Duran Duran: “A Diamond in the Mind” DVD
It’s strange to see Duran Duran churning out live videos every other album like some New Romantic version of the Dave Matthews Band, but at the same time, it makes perfect sense. They’re coming off their best reviews since 1982 with last year’s All You Need Is Now, and when the new songs are mixed in with the old ones, it would be difficult for someone unfamiliar with the band to know which songs came from which period. (They also stand to make more money from DVDs such as this now that they are their own bosses, but that is another story for another day.) The video they assembled from the Astronaut tour was very good, but with “A Diamond in the Mind,” Duran Duran are riding on momentum rather than the nostalgia that dominated the Astronaut tour, and that has to be a good feeling. It certainly looks like it feels good.
What this set means for collectors is yes, you get yet another version of “Rio,” “Hungry Like the Wolf,” “Notorious,” “The Reflex,” and all of the band’s most overplayed hits. On the plus side, you get the title track of their new album, “Blame the Machines,” and most importantly “The Man Who Stole a Leopard,” the band’s best song in decades and equipped with a rock-solid backing performance by Anna Ross (she’s a keeper, boys). Seriously, if you haven’t heard this song yet, watch the video below.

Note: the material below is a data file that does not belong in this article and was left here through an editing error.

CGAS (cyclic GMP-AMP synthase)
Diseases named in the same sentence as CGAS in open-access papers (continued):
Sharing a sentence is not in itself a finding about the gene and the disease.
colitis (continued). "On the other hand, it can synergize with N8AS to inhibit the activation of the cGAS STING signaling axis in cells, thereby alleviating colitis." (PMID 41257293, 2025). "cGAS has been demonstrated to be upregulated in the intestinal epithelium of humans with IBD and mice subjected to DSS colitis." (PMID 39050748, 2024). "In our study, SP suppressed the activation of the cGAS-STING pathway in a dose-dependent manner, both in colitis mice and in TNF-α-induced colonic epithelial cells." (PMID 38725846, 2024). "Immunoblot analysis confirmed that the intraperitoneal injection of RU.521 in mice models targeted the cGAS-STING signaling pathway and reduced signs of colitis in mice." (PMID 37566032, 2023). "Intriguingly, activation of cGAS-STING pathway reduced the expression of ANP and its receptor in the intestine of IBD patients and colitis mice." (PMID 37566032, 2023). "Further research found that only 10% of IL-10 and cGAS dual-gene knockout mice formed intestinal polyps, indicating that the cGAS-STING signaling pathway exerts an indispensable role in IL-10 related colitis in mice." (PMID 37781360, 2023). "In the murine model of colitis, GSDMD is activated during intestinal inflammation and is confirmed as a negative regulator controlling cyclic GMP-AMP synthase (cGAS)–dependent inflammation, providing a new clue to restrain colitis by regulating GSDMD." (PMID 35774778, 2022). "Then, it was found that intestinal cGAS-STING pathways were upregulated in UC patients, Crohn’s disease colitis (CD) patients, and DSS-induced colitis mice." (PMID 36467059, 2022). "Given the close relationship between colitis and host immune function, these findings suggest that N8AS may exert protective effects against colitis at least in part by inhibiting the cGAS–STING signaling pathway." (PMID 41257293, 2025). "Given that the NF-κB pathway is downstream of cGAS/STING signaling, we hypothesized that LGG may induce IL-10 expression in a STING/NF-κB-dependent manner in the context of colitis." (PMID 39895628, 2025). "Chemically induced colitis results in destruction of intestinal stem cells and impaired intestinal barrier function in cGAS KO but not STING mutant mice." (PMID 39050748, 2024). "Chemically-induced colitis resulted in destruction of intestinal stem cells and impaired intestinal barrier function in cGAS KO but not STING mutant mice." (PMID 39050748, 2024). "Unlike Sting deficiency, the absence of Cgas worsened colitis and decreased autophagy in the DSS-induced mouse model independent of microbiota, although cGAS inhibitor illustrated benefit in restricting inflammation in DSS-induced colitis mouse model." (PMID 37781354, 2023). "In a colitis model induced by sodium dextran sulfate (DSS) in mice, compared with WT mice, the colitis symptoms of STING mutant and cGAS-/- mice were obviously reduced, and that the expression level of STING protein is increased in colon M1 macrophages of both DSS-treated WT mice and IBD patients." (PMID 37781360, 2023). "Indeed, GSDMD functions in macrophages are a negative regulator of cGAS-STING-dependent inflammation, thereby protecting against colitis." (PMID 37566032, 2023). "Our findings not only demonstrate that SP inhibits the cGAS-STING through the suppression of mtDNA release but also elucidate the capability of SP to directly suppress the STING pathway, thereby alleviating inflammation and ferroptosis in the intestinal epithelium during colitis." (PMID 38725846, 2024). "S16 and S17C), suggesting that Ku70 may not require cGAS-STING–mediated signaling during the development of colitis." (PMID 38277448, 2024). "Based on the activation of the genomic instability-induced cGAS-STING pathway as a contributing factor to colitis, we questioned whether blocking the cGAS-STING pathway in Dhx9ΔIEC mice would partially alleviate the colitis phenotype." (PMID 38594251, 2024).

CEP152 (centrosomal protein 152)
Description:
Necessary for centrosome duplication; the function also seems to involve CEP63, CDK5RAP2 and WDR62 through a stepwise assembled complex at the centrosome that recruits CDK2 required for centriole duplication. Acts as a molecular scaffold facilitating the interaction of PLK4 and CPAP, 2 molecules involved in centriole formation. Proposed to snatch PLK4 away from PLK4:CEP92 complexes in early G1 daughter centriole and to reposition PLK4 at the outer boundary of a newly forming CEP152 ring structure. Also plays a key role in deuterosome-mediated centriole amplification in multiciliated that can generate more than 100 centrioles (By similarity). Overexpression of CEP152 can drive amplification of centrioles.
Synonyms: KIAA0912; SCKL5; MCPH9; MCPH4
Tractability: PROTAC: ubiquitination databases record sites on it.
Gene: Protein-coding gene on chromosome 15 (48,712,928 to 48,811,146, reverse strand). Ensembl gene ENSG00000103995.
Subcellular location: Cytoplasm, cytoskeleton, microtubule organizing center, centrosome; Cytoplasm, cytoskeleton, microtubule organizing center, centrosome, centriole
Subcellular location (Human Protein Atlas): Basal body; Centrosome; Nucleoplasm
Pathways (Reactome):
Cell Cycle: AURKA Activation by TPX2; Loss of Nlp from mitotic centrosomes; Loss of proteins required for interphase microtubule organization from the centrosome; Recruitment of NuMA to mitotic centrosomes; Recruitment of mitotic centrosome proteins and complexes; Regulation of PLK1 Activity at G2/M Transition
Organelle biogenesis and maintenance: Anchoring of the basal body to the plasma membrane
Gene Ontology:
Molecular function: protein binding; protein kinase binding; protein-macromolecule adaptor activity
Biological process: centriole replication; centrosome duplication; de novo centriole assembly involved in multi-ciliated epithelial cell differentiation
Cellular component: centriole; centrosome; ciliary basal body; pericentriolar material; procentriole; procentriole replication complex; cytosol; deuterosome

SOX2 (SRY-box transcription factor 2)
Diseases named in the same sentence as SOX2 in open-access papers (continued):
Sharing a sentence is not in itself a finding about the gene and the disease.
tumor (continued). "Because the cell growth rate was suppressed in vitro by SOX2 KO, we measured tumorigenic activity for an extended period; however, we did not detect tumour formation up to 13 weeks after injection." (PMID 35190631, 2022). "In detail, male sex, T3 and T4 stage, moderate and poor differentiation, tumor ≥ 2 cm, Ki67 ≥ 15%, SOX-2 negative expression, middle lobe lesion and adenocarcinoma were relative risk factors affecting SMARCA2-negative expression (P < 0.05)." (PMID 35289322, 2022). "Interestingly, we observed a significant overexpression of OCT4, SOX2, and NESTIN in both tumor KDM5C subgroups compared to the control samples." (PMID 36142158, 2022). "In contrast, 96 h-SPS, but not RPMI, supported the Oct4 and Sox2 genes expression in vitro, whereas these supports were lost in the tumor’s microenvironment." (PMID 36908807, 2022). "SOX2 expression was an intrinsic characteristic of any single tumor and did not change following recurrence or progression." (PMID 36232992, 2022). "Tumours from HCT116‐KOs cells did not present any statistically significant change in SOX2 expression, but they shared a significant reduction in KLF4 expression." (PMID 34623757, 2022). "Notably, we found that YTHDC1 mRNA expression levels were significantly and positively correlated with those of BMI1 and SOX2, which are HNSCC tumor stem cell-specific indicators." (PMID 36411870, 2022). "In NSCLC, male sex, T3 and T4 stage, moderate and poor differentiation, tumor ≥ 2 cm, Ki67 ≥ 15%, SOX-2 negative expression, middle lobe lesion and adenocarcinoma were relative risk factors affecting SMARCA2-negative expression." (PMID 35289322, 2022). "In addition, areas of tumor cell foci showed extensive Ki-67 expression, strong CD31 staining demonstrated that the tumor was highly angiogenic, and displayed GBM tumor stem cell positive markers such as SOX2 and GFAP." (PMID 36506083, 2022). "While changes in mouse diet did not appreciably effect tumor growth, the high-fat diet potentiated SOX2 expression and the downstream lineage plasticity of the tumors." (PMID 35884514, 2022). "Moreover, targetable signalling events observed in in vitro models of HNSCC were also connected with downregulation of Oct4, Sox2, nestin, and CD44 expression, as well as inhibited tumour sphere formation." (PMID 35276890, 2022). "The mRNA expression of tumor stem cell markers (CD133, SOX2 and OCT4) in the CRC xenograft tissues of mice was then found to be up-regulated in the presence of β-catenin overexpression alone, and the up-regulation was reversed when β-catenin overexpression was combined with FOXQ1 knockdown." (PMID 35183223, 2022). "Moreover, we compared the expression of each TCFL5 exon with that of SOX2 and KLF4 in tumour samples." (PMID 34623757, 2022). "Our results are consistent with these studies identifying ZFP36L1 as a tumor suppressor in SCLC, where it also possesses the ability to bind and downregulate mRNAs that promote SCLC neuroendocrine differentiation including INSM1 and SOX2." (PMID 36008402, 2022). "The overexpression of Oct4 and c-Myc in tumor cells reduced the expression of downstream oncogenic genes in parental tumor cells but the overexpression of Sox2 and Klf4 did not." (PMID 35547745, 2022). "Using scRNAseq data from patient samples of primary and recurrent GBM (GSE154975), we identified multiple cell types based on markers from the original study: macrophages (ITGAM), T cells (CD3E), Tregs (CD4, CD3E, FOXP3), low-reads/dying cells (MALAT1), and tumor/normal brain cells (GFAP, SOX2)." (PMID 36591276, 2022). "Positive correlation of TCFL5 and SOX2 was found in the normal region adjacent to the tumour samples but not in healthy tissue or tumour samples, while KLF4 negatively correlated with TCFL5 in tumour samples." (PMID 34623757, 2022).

They also pull out their cover of “White Lines” and keep “(Reach Up for the) Sunrise” in rotation, resulting in a remarkably well-balanced set list, which is no easy feat for a band who had released their debut album 30 years before shooting this video.
The only gripes, really, are technical ones. Guitarist Dom Brown may get along better with the original members of Duran Duran than his predecessor, but he’s no Andy Taylor. Then again, the current incarnation of Duran Duran don’t want another Andy, but rather a guy who can play the songs and won’t complain about the band’s direction, so in that regard, he’s perfect. From a pure playing standpoint, though, he’s not, nor are Roger Taylor’s drums. Duran songs are supposed to make people want to get up and dance, but in concert, Roger’s drums sound flat as a pancake. Even the big synthetic fills in songs like “Careless Memories” come up empty. Guys, you finally got him back in the band after almost 20 years; make it worth his while.
Duran Duran has a good thing going right now, and if the bonus interview featurette is any indication, they know it. It’s admittedly been decades since the band has made two good albums back to back, but “A Diamond in the Mind” gives one the sense that they are finally going to break the curse with the next album. Here’s hoping that they retain Mark Ronson as producer for at least one more record, though ideally, he will continue to produce them until they drop.